6. How Much You Hate Your Job
Again, having a small business can be hard. But no one told you it was going to be easy, and you got yourself into this mess. Sharing how unhappy you are with your work is not good for morale, and it’s unprofessional. You can’t expect people to give you their best if you (the owner!) don’t even believe in your company. I’m not saying you have to love every minute of owning a small business, but put on your best face when speaking with your employees.
7. Your Personal Morality
Unless it relates specifically to the job your employees are asked to do, your morals and/or beliefs should not be something that you wear on your sleeve. If there is something you don’t want your staff to do or have (like visible tattoos, or an unnatural hair color, for example) this should be put in a contract and clearly stated. Beyond that, your staff do not need to know what you think about specific lifestyles, life choices, or really anything that doesn’t relate to their jobs.
8. The Financial State of the Business
You may think that telling your staff how much their recent raises “are hurting the bank” shows your commitment to paying them fair wages. Sharing the poor financial state of the business does many things, but it doesn’t inspire confidence from your staff. If does show them that you didn’t financially plan for the raise you gave them. It shakes their confidence in your ability to keep the ship afloat. It also makes them feel like you regret giving them more money.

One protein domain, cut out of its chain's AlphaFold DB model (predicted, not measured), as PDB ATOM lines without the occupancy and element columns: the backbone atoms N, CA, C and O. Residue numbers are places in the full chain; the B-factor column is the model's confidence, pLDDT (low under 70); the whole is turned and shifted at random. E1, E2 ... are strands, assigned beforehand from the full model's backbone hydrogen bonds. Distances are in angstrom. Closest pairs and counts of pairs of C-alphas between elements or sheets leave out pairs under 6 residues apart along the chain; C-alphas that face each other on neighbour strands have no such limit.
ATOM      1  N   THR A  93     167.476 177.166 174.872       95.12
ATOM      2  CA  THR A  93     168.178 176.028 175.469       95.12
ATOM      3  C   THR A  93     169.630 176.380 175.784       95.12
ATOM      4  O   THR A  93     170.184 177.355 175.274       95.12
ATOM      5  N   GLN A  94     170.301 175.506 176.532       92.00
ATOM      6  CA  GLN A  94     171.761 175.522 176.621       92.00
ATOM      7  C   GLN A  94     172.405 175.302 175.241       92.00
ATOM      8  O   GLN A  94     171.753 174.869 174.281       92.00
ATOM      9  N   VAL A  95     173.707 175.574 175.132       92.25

9. That You Actually Have No Idea How to Use a Computer
Can’t open a Google doc? Use the printer? Attach an image to an email? OK. I get it, you are busy doing other things, and you have staff for that. I am still amazed that there are business owners who really don’t have basic computer skills, but there are! The thing is, no one (outside of the personal assistant who is running your computer) should know that you lack these skills. It seems a bit outdated. And, frankly, a little embarrassing.
10. That You are Glued to Your Phone 24/7
Yes, as a business owner you should be accessible and approachable, but you should also be human. People enjoy working for, well, humans. Small businesses make great employers because employees can see the direct impact of their work on your life, they don’t want to know that your business allows you to have no life. Figure out your balance, find a way to hold yourself to it, and show your staff that you are a functional adult, who has it figured out, even if you haven’t.
Being a small business owner can feel very isolating and lonely, and talking through problems is a great method of stress relief. If you feel like you need an outlet to talk about all these off-limits topics, find a friend who is not involved in the business at all, and let her listen to your problems. Better yet, find another business owner who understands your perspective. Can’t find anyone in your area? Figure out how to use that internet thing and search for online resources; there are ways to connect with any number of small business owners all over the world.
Did I miss anything? Let me know anything your employees shouldn’t know about you in the comments below.
About the Author
Carlye Cunniff is a freelance writer, professional dancer and small business owner. She lives in Seattle, WA and loves to help people realize their freelancing dreams. You can find her at CarlyeWrites.com.